30 March 2018 at 9.36am | 6 Comments
Manon is beautiful and impulsive, and loves romance almost as much as she loves diamonds. She meets and falls in love with the handsome young student Des Grieux and they elope to Paris. But when the wealthy Monsieur G.M. asks Manon to be his mistress she is torn between a life with Des Grieux and one of luxury.
One of the most dramatic and devastating of all ballets, Kenneth MacMillan's Manon is based on an eighteenth-century novel that was banned when it first came out in 1731, before becoming hugely popular on the back of pirated copies. Manon’s story has since inspired numerous adaptations, including operas by Massenet and Puccini and a film by Henri-Georges Clouzot.
Kenneth MacMillan believed that Manon’s story would make a fantastic large-scale, full-company ballet. But the choice of such a capricious and apparently ruthless heroine was a challenge to ballet conventions. Critics expressed reservations about Manon after its premiere – ‘basically, Manon is a slut and Des Grieux is a fool and they move in the most unsavoury company’, wrote one reviewer. However, audiences immediately took to the work, and the power of MacMillan’s choreography, as well as the continuing relevance of Manon’s message, has secured its place as a modern classic.
None of the ballet's music came from previous tellings of the story. When MacMillan came to choose the music for Manon, he avoided the Puccini opera and the music of Massenet's opera. Instead, MacMillan enlisted composer and conductor Leighton Lucas to sift through Massenet’s overtures, ballets, music for plays, oratorios and operas and to create a new ballet score. The score was re-orchestrated by Martin Yates in 2011 and remains some of the most moving and beautiful of all ballet music.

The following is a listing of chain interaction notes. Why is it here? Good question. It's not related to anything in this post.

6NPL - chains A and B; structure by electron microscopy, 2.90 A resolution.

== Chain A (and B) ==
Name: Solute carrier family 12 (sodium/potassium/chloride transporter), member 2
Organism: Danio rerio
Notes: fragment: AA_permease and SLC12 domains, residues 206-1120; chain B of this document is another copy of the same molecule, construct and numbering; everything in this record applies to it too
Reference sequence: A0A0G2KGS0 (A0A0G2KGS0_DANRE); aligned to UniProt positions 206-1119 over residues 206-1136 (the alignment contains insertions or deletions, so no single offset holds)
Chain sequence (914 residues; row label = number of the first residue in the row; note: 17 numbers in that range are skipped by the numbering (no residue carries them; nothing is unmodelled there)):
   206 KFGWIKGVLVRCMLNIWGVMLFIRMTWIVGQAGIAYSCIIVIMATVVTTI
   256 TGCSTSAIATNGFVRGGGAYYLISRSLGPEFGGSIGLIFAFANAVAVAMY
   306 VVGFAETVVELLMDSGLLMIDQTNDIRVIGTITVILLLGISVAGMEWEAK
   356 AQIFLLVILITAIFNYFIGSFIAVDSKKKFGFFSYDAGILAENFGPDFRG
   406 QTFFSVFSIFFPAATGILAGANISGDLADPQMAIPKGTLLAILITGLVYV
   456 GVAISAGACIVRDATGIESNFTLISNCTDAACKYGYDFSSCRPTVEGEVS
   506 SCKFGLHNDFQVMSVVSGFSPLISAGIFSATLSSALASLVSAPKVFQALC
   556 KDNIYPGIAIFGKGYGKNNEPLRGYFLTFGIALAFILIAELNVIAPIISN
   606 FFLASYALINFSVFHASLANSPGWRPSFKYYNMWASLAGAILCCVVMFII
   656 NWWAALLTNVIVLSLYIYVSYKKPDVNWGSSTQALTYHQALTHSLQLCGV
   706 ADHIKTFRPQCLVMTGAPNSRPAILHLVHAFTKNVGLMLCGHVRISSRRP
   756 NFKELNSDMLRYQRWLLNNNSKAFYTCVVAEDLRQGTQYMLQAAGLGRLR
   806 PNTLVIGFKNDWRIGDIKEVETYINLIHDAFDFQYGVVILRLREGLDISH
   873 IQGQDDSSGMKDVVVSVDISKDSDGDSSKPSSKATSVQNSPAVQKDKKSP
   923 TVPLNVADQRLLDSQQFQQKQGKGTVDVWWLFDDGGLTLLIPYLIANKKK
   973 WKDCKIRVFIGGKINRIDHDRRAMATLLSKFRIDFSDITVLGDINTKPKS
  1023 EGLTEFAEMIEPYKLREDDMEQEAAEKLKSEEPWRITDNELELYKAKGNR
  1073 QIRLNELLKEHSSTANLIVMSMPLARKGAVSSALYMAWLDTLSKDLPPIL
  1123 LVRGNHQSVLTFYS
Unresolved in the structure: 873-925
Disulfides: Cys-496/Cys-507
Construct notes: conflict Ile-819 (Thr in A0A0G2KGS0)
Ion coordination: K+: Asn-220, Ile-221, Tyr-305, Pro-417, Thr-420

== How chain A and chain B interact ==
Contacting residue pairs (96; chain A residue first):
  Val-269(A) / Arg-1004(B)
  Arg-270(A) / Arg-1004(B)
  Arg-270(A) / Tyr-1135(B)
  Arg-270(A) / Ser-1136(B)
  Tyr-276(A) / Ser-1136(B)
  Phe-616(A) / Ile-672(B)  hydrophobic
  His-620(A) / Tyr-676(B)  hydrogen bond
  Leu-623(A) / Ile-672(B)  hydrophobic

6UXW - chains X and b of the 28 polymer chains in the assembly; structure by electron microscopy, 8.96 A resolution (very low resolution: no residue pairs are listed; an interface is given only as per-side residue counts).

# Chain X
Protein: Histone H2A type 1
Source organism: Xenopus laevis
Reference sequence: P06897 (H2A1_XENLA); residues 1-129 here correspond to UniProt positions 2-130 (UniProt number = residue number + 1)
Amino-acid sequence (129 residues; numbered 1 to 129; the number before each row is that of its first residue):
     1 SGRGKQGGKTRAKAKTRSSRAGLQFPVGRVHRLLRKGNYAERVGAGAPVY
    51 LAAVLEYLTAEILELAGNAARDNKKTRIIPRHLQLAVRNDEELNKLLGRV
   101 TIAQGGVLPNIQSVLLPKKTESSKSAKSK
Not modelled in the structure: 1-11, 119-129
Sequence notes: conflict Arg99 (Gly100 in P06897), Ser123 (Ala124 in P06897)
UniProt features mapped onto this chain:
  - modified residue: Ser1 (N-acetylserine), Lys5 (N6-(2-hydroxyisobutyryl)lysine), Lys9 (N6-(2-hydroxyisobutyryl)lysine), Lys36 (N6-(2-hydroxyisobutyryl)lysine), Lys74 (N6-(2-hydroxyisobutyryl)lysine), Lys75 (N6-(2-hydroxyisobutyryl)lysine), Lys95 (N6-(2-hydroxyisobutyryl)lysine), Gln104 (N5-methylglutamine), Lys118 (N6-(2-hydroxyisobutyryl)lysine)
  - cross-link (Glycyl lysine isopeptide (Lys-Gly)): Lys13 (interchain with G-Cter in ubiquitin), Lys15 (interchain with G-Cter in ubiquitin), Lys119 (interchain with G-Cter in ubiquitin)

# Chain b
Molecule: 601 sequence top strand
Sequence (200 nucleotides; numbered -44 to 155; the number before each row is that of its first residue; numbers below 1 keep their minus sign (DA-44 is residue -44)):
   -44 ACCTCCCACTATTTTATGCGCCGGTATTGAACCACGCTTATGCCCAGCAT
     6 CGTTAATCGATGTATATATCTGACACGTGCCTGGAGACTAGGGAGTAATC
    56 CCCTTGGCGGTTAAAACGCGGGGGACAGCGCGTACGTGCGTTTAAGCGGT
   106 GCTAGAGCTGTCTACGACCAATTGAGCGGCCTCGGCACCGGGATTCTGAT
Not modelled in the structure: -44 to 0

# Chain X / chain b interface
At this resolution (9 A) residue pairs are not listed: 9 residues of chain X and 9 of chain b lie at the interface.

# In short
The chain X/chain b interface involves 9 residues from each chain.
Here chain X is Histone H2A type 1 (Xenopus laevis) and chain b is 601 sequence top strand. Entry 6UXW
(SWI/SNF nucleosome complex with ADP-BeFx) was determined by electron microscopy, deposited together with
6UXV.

Listen to an extract from Act I scene 2
A story told through pas de deux
To tell a story based so much on the relationship of its principal couple, MacMillan started creating the choreography by focusing on the pas de deux. These are danced at key moments in the drama, and poignantly track Manon’s downfall. She and Des Grieux throw themselves at one another with passionate intensity as they fall in love in Act I and they mix playfulness with rapturous joy in their Act II 'bedroom' pas de deux. Their final, moving pas de deux in the Louisiana swamps consist of reminiscences of earlier steps.
Recommended if you like…
If you liked Manon, why not try…
- MacMillan's Elite Syncopations as part of the mixed programme: Obsidian Tear / Marguerite and Armand / Elite Syncopations Tickets are still available.
- Next Season's revival of MacMillan's Mayerling. Tickets will go on sale soon.
Manon runs until 16 May 2018. Tickets are still available. This article has been updated to reflect the current Season.
Manon will be relayed live to cinemas around the world on 3 May 2018.
The production is staged with generous philanthropic support from Sarah and Lloyd Dorfman, John and Susan Burns, The Gerald Ronson Family Foundation, Lindsay and Sarah Tomlinson and the Friends of Covent Garden. Original Production (1974) made possible by The Linbury Trust.